Thomas Dubois, head of originals in France at Amazon Studios, says famed actors lined up to participate in “LOL” after Season 2, which marked a “turning point” for the franchse locally.

“It was so successful! We started getting calls from actors like Leila Bekhti and Jonathan Cohen and others followed suit, because they all know and like each other,” reminisces Dubois. “LOL” captures what goes on inside a mansion where actors are pitted against each other, armed with their best jokes, while cameras keep rolling. Filming takes roughly a day and a half.

Dubois admits the show is “quite a challenge for any actor, even those who are used to starring in comedies, but gives them the opportunity to show a more authentic and light-hearted facet of themselves.” He says “LOL” has been luring a “wide range of viewers, from young ones to older demos,” and has also been driving subscriptions.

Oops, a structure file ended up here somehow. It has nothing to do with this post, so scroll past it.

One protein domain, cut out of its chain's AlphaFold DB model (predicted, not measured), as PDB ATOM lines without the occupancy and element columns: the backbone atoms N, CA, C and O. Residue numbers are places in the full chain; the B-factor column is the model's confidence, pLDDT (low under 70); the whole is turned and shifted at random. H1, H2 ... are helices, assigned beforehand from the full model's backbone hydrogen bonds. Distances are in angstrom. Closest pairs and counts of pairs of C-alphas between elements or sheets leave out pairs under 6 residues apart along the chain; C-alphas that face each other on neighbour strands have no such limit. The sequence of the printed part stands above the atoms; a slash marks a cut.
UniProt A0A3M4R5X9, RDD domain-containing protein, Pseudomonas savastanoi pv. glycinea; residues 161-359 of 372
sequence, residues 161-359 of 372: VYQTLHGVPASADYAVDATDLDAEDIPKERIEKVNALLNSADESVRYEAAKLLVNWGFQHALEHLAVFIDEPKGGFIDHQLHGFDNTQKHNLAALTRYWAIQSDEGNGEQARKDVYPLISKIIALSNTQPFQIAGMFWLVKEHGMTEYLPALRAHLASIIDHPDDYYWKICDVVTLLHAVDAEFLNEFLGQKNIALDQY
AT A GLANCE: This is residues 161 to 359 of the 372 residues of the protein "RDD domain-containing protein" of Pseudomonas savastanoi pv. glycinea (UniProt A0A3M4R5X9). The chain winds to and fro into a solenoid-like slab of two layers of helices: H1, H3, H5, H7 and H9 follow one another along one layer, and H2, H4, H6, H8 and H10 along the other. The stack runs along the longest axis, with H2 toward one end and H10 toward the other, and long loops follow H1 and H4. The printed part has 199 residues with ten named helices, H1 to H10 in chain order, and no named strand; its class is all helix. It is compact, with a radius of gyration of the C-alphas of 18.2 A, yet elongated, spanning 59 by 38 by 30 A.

James Farrell, head of international originals at Amazon Studios, has watched every adaptation around the world with delight since rolling out the original Japanese show produced by and starring comedian Hitoshi Matsumoto in 2016.

“When you’re watching the French version, you can tell that it’s the most authentic. It’s genuine and there’s a lightheartedness — just like seeing people are at a party trying to make each other laugh,” says Farrell, who had the idea of approaching Matsumoto to work with him on a new format.

“In some of the other countries, they start slapping each other. The Mexico one got quite violent, and the Japanese one, everyone gets naked at some point, they’re all like naked and chasing each other around the room,” quips Farrell. “But the French one, yeah, they’re definitely not naked and punching each other!”

Farrell says the German adaptation, meanwhile, “surprised everyone” when the host brought in a famous opera singer. “Everybody’s sitting there watching the opera singer and then he takes a suck of a helium balloon, so it was like opera with a helium voice!” says Farrell. “It’s just so creative, unexpected and strange.” Produced by Constantin Entertainment, “LOL” was nominated for an international Emmy Award last year.  “LOL” has one of the “strongest completion rate,” meaning that viewers actually watch it entirely, and the “number of viewers keeps going up, season after season.”